Group Title: Office of Educational Research bulletin.
Title: Office of Educational Research bulletin. November 2007.
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Title: Office of Educational Research bulletin. November 2007.
Uniform Title: Office of Educational Research bulletin.
Physical Description: Newspaper
Creator: Office of Educational Research, University of Florida
Publisher: Office of Educational Research, University of Florida
Publication Date: November 2007
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Bibliographic ID: UF00088878
Volume ID: VID00015
Source Institution: University of Florida
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I[ College of Education
UNIVERSITY of FLORIID


Office of Educational Research
November 2007


Office of Educational Research Bulletin (ORB)


News & Notes


Strengthening COE's Dual Paths to the
Doctorate: UF College of Education
Participation in the Carnegie Project on
the Education Doctorate

Linda Serra Hagedorn, PhD, Professor and
Chair, Department of Educational
Administration and Policy



Art Levine of Teacher's College created
quite an uproar when his 2005 essay on
eliminating the EdD degree was
published. Levine's fury, however, did
not end at the EdD; rather he also
severely criticized PhD programs,
specifically in educational
administration, calling them
"inadequate or appalling."

The response to Levine's charges has
ranged from total agreement to absolute
outrage. Rather than voice an opinion,
the Carnegie Foundation joined by the
Council of Academic Deans in Research
Education Institutions (or CADREI)
decided to confront the issue and to
sponsor a national program to guide
Colleges of Education in strengthening
the professional education doctorate
(typically the EdD) and to differentiate
it from the traditional research degree
(PhD).


About the Initiative
The Carnegie Project on the Education
Doctorate (CPED) sponsored a 3-year
project to assist Colleges of Education to
create appropriate doctorates for the
students they serve. Twenty-one
colleges have committed to the joint
work of examining and creating
appropriate courses, content, activities,
and what is termed "capstone
experiences" for their education
doctorates. Most of the institutions offer
both the EdD and PhD. For these
institutions, the work requires colleges
to look deeply at their programs and to
differentiate the two degrees. Although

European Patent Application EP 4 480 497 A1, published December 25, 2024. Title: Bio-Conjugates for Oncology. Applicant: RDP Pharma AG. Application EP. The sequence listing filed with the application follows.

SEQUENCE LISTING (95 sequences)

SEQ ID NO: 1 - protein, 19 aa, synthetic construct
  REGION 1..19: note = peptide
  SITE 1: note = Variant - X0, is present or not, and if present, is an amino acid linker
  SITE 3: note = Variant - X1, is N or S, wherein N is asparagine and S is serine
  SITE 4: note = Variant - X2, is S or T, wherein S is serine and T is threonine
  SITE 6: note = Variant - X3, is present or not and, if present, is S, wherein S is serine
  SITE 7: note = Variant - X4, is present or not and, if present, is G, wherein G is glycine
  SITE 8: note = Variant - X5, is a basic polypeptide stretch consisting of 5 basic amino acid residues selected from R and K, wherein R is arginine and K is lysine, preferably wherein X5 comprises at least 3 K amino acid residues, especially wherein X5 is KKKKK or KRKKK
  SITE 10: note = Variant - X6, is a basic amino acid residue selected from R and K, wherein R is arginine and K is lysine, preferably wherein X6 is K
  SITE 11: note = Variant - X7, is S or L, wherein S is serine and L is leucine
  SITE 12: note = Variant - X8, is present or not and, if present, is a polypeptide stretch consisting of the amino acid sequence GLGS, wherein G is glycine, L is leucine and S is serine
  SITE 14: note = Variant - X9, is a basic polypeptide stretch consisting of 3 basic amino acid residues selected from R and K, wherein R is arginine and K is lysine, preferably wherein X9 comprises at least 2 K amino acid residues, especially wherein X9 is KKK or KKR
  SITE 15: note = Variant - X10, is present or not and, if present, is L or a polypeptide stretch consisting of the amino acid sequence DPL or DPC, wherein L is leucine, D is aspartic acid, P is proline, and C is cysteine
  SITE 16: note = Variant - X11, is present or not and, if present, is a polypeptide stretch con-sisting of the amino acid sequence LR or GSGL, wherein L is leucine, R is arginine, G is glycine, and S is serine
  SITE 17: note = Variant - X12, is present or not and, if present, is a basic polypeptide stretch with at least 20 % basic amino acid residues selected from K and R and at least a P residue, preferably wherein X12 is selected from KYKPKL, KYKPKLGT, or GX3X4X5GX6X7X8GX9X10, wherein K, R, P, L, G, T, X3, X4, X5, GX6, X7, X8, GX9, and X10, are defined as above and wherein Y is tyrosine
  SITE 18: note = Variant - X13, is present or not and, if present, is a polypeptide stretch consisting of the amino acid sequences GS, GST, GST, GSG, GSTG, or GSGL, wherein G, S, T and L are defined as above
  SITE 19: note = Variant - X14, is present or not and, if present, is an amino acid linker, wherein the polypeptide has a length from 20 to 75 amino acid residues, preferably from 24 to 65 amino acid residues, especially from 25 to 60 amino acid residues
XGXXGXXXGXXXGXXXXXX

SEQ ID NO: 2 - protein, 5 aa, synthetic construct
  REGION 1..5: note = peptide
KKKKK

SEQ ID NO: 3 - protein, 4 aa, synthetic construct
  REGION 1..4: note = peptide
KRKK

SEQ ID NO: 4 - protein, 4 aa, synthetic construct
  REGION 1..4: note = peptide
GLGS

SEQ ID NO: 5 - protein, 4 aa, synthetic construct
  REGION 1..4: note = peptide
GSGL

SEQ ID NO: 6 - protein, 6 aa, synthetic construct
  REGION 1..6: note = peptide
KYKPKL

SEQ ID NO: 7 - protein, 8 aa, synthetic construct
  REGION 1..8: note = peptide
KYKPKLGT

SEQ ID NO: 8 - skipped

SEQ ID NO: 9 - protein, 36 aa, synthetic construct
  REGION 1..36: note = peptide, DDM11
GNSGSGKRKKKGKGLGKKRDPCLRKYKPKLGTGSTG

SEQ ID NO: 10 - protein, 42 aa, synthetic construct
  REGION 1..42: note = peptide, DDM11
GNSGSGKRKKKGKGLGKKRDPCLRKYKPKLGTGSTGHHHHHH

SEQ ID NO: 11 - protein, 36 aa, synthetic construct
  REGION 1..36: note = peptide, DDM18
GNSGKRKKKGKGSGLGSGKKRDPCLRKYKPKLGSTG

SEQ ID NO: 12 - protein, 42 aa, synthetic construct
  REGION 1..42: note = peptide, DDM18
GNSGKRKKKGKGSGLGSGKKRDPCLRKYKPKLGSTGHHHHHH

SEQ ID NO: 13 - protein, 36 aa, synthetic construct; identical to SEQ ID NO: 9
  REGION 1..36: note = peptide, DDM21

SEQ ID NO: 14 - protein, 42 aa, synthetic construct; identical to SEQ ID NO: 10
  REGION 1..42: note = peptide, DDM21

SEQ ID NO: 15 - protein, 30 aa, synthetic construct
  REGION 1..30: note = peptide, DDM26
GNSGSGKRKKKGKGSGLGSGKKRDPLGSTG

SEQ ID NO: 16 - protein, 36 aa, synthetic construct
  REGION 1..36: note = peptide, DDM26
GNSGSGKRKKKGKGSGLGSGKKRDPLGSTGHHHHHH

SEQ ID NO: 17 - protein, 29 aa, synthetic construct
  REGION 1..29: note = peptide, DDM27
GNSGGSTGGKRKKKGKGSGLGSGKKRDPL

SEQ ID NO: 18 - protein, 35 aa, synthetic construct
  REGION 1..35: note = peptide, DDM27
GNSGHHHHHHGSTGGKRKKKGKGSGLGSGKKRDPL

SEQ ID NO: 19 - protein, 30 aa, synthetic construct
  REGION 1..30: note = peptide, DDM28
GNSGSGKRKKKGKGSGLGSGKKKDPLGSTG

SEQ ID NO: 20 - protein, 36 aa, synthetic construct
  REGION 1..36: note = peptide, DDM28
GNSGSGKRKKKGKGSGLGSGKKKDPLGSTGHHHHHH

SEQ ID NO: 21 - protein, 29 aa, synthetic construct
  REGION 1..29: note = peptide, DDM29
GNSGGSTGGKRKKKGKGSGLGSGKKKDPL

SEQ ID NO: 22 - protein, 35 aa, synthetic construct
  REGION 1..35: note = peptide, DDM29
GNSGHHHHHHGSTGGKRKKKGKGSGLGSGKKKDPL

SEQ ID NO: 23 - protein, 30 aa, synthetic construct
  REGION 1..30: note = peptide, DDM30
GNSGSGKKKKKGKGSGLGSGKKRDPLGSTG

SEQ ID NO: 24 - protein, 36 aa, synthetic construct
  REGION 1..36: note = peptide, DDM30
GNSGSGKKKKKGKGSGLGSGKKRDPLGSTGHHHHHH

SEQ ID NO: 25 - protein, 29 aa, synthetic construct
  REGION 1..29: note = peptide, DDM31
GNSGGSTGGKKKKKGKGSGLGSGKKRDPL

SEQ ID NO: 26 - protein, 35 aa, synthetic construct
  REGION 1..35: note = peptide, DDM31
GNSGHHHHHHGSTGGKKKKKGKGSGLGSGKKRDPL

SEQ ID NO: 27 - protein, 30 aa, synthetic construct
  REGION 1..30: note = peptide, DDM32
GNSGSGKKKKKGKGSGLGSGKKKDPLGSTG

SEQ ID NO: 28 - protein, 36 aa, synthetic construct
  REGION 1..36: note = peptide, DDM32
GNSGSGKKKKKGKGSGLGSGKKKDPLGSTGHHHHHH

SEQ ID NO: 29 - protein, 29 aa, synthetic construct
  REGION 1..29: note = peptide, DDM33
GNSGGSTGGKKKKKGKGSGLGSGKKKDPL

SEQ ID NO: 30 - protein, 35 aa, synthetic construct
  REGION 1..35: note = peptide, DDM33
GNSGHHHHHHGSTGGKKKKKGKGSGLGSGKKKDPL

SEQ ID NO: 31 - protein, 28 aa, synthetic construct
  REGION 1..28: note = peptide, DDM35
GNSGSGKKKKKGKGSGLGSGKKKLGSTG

most of the colleges in the initiative may
opt to retain the EdD degree, some are
contemplating replacing it with a
P.P.D.- the Professional Practice
Doctorate. Regardless of the title or the
acronyms, the goal is the same-to
create a professional degree that
prepares students for the roles they will
serve.

CPED acknowledges that many (and
perhaps most) doctoral graduates will
not enter the research world. In some
programs, the majority of graduates
become educational administrators or
practitioners. Rather than learn to be
creators of research, these students will










be better served by intense training to be
consumers of research and to learn the
mechanics of practice. CPED encourages
colleges to create "laboratories of
practice" where students will be
immersed into the environments and
situations that they intend to serve.
Further, the initiative sponsors
enhanced training paradigms, or
"signature pedagogies," that will better
assist learning.

The goal of the initiative is not to
weaken or water-down the doctorate.
Rather the primary goal remains one of
strengthening the degree by creating a
"degree of choice" for those individuals
who want to be the next generation of
school and college leaders.

The University of Florida Plan
Our college was chosen to participate in
the CPED initiative. I wrote the proposal
because Educational Administration
and Policy (EAP), the department I
chair, was the leading grantor of EdDs
in the College. However, as the EdD
takes shape, other departments are
seeing increased value in a professional
practice degree that is different from the
traditional PhD.

Working with CPED, we are following
the steps of implementation. As the
"early adopter," EAP has initiated the
pilot program. The LEAD program (an
acronym for the Leadership in
Educational Administration Doctorate),
is currently in place as a blended (online
+ face to face instruction) program
operating in Collier County (K-12
Leadership) and Orlando (Higher


Education/Community College
Leadership). Approximately 60 new
students were admitted using a revised
admission rubric that looked more
extensively at experience and goals.
Each of the LEAD courses is newly
designed with the well-trained
educational practitioner in mind.

The work is large and continuous. The
department is currently engaged in the
process of curriculum mapping and
identifying learning outcomes to insure
that courses do not significantly overlap
and no important areas are ignored.
Further, the research components of the
program are also under construction. In
other words, we are actively building
and improving the program as we
deliver it. This unique structure allows